In case you didn't know, arranging/producing/mixing music is one of the most fickle tasks there are. Imagine the most involved strategy game ever made, with hundreds of variables that all affect the whole in the most subtle but important ways, and you still haven't enough complexity to reach what you can easily come up against in a relatively "simple" audio application like Garageband. I remember playing a lot of Civilization when I was a kid, but damn! Comparing Civ to Garageband is like comparing chocolate to cocain.
After starting fiddling around with Garageband, I've also started noticing more of the subtleties in music. I probably never reach the level where I can hear everything, but that isn't my goal either (thank god). What I'm aiming for is a tighter grip on the music. Not just for creative control, but so I won't be in the position where money is spent on hiring some outsider who I then have to rely on to make or break the piece.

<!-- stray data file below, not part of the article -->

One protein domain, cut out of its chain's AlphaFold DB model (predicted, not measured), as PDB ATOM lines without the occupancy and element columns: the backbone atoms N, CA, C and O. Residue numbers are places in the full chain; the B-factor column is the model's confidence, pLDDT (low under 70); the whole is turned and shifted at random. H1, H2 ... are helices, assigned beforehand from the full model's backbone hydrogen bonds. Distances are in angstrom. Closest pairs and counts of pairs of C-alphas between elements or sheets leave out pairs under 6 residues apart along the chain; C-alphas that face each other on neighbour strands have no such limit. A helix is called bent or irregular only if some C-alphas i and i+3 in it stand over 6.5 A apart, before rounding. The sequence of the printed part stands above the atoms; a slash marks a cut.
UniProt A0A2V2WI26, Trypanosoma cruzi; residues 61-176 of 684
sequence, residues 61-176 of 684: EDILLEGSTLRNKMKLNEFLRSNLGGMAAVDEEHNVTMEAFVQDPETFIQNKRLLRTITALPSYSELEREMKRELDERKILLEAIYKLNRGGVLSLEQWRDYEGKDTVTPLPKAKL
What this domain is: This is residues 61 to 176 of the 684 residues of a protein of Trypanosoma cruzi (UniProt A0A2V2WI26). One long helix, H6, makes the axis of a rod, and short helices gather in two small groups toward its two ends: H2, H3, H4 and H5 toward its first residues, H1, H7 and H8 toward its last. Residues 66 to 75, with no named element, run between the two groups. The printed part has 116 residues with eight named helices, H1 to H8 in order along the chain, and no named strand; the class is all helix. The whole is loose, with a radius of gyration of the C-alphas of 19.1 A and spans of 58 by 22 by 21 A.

Now when I listen to something that has been really tightly produced I just wonder in amazement how much work is put into it... Take Utada Hikaru's Deep River album, especially tracks like Sakura Drops, Traveling, Letters, Tokyo Nights and Hikari. Who's call was it to put in the strings or the oboe in (the currently playing) Tokyo Nights? (If you want to hear for yourself you can ask to borrow the album if you're one of the people who actually meets me in real life.) It boggles my mind. Boggles, I tell you.
Though it's wrong in the hypothesis that it's the hair that attracts chicks. I'm practically covered in hair myself, so I should know. Especially my eyebrows are extremely wild-growing. It almost looks like they're trying to make a run for the hair-line. I swear, soon enough my whole forehead will be covered in hair, it's freaky.